The Trayvon Martin case: Ill winds blow in Sanford
Based on published news reports, I may be the only person in North American who doesn’t know exactly what happened in Sanford, Fla., on the evening of Feb. 26. I do know that an unarmed teenager named Trayvon Martin was shot dead there that night by one George Zimmerman, a 28-year-old neighborhood watch captain. As a fellow parent, I can imagine the heart-breaking loss the young man’s mother and father have endured. May God bless and comfort them.
The case received scant initial press coverage but subsequently spread via social media until becoming a national obsession. Because Martin was black and Zimmerman is Hispanic, racial overtones have fueled outrage that makes a dispassionate inquiry into what actually happened difficult at best.
To further complicate the problem, the Sanford police department has done a generally poor job of communicating with the public it serves. Had a spokesman come forward with a clear, concise statement explaining what actions the police took and why, much of the confusion over the incident might have been dispelled.
Instead, critical facts have come to light in fits and starts, leaving the viewer to stitch them together into some form of coherent narrative. Predictably, liberals hear one story while conservatives come away with another. I understand that cops are reticent to speak with the press lest a casual remark might later jeopardize a court proceeding, but in a democratic society people have a right to know why an unarmed kid was killed and the guy who shot him wasn’t even arrested, much less charged.
One clear victim here is the law itself. From the moment the story broke, Florida’s so-called “Stand Your Ground” law has been cited as the reason the shooter could not be prosecuted. Though the wisdom of such legislation is open to debate, the assertion that it legalizes willful slaughter is absurd.
When a person claims self-defense as a justification for taking a life, he is positing what legal scholars call an “affirmative defense.” He admits the act but denies criminal intent. Historically, it had been the burden of the party making the claim to demonstrate that he had no other viable option to defend himself. If, for instance, he could have simply fled to avoid the confrontation, the claim of self-defense was usually rejected.
In recent years, several states have passed laws patterned after the “Castle Doctrine.” This principle absolves the victim of a home invasion from the burden of proving that he had no alternative to deadly force when defending his domicile.
If an intruder breaks into your house, he’s fair game and you’re immunized from both criminal and civil prosecution for killing him. You can be neither arrested nor sued under these circumstances. The legal onus is thus shifted from the victim to the burglar, which seems fair enough.
Needless to say, such laws are popular with the gun lobby. Both Missouri and Florida have enacted Castle Doctrine legislation and both states allow private citizens to obtain concealed-carry permits to arm themselves when away from home.
The “Stand Your Ground” law — which Missouri has not enacted — essentially makes the Castle Doctrine as portable as your pistol. It relieves the citizen of the duty to retreat when confronted by an aggressor in a public place. Instead, the victim is free to defend himself by whatever means necessary without having to prove that his actions were a last resort. This includes shooting the assailant if the victim is placed in reasonable fear of grave bodily harm.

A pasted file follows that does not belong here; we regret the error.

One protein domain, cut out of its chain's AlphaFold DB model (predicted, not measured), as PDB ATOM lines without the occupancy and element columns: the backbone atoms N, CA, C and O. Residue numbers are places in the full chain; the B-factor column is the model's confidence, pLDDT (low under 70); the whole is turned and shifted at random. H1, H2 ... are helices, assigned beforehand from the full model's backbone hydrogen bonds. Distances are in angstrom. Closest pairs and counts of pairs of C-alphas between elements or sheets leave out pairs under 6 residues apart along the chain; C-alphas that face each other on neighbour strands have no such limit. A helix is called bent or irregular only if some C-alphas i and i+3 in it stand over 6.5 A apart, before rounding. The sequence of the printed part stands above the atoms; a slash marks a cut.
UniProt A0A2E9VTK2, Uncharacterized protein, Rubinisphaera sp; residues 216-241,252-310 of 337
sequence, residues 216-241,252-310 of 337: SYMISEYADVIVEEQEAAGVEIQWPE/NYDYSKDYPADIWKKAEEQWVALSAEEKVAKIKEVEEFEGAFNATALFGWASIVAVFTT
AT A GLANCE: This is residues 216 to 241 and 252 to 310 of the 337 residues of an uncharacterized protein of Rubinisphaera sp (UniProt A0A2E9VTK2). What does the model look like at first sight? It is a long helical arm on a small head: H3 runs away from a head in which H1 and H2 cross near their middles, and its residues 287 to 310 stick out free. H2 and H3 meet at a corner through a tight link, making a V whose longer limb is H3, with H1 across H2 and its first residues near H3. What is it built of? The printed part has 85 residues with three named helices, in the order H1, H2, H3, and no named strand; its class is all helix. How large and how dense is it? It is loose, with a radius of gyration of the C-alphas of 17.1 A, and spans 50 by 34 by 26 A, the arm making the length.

Obviously, the facts on the ground determine how the law is applied. Zimmerman had called the police to report Trayvon as a suspicious person before the fatal encounter. That action argues strongly that he did not intend to commit a crime because criminals normally do not alert the cops before breaking the law.
On the other hand, tapes reflect that the 911 dispatcher clearly instructed Zimmerman not to follow the suspect but to await the arrival of officers. Zimmerman is not a cop and has no legal authority to detain a fellow citizen who he thinks looks “suspicious."
For his part, Trayvon was reportedly talking to his girlfriend on his cell phone shortly before his death. She says he told her that he was being followed by a guy in an SUV who turned out to be Zimmerman.
Zimmerman supposedly wound up with a broken nose and gashes to the back of his head. He claims that Trayvon attacked him from behind while he was “walking back to his car.” Q: Why did he get out of the car in the first place?
If Zimmerman accosted Trayvon because he was simply walking down the street, the young man would have been justified to defend himself under Stand Your Ground. But if Zimmerman was walking away, it’s difficult to claim self-defense when your potential assailant is leaving. And if Zimmerman was jumped from behind, Stand Your Ground would not apply to his retaliatory actions because no state requires you to be beaten senseless before defending yourself.
The Department of Justice is now investigating the incident. Ironically, Zimmerman’s amateur status protects him against the most obvious venue of federal prosecution. Congress has made it a felony to deprive a citizen of his civil rights “while acting under color of law.” That’s the statute that was invoked in the Rodney King case. Because Zimmerman held no legal authority, he could not act under color of law and there’s no federal protection from an annoying neighborhood busybody.
There is a federal law that covers hate crimes. As of this writing, however, there is no evidence that this encounter was racially motivated and it’s reasonable to presume that Zimmerman would not have called the police if he planned to commit such an offense.
The adage has it that an ill wind blows no good. This case seems to answer that description.